WASHINGTON -- Former Enron chief executive Jeffrey Skilling was so upset as the company's stock price plummeted last summer that he told the former chairman, Kenneth Lay, he couldn't sleep at night and would resign, Lay told company investigators.
In 17 pages of notes released Tuesday, Lay appeared to contradict Skilling's recent testimony before Congress. Lay told the investigators he was shocked when Skilling told him he was leaving the energy trading company after about six months as chief executive officer, the interview notes said.
"Skilling was taking Enron's stock decline personally and could not sleep at night," Lay is quoted as telling investigators last month.
Skilling testified Feb. 7 at a hearing of the House Energy and Commerce Committee's investigative panel that when he resigned in August, "I did not believe the company was in any financial peril. ... I absolutely, unequivocally thought the company was in good shape."
The notes, among a batch of documents released by the Energy and Commerce Committee, are the first detailed accounts of Lay's defense regarding the collapse of the energy-trading company. He has invoked his Fifth Amendment right against self-incrimination and refused to testify to Congress.
Another document shows that Enron's former chief financial officer, Andrew Fastow, defended his role in running a complex web of partnerships to the company's outside attorneys last summer and said all changes in the transactions were approved by the board and Enron's auditors.
Fastow was interviewed on Aug. 27 by attorneys at Vinson & Elkins, who were looking into allegations by Enron executive Sherron Watkins of serious accounting problems involving the partnerships -- which were used to hide more than $1 billion in debt and eventually brought down the company. Watkins, an accountant and vice president, had sent a detailed written warning to Lay that month, initially anonymously.
Fastow "expressed some irritation" with the unknown employee's complaint, according to the interview notes, and questioned the employee's motives, stating his belief that the employee was acting with someone who was after Fastow's job. Fastow, who also has asserted his Fifth Amendment privilege and refused to testify, made at least $30 million from the partnerships.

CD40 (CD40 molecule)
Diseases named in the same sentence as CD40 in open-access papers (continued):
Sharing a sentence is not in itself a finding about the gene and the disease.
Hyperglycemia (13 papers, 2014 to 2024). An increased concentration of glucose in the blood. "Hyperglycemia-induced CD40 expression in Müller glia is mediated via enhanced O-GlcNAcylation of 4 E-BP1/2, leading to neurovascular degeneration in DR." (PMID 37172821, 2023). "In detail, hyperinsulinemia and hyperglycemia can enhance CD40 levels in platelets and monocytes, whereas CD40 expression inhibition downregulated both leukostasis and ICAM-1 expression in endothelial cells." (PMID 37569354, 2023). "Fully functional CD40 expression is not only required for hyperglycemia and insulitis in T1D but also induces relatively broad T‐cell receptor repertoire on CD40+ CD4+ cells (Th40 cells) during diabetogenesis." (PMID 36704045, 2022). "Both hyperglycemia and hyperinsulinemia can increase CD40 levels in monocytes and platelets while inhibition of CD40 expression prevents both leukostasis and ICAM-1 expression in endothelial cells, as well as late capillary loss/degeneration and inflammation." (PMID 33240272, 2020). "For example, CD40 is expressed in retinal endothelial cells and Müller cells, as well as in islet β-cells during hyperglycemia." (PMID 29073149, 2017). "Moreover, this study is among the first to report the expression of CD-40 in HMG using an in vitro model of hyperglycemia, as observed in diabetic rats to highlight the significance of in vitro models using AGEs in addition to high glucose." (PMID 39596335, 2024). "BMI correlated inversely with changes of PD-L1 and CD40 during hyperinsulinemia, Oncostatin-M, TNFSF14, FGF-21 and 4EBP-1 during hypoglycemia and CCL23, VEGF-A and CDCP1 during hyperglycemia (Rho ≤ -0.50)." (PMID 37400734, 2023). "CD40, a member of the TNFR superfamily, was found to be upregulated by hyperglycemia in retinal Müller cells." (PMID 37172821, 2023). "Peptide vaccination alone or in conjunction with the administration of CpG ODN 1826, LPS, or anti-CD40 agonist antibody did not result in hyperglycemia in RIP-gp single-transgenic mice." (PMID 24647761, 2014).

William Powers, a former Enron director and University of Texas Law School dean who headed the internal investigation, has told Congress that Lay "bears significant responsibility ... for Enron's failure to implement sufficiently rigorous procedural controls to prevent the abuses."
Lay also told company investigators that Skilling, his successor as chief executive officer, knew details of many of the partnership transactions that sent Houston-based Enron toward the biggest bankruptcy in U.S. history.
Lay was quoted as saying that Skilling presented board members with the idea for one of the crucial partnerships. In another instance, Lay said, Skilling would have been responsible for tracking the financial performance of one of the deals.
"Lay did not know who came up with the idea of LJM (a partnership), because Skilling and Fastow presented the idea together," stated the investigators' notes from a Jan. 16 interview.
Skilling testified before Congress that he knew few details of the partnership transactions.
A spokeswoman for Skilling, Judy Leon, didn't immediately return a telephone call seeking comment Tuesday night.
Lay told the Enron investigators he never felt Skilling was trying to manipulate him, and Skilling always kept him well-informed on the company's business.
Telling investigators he had a hands-off management style, Lay repeatedly said he was unable to recall key details of the partnership transactions.
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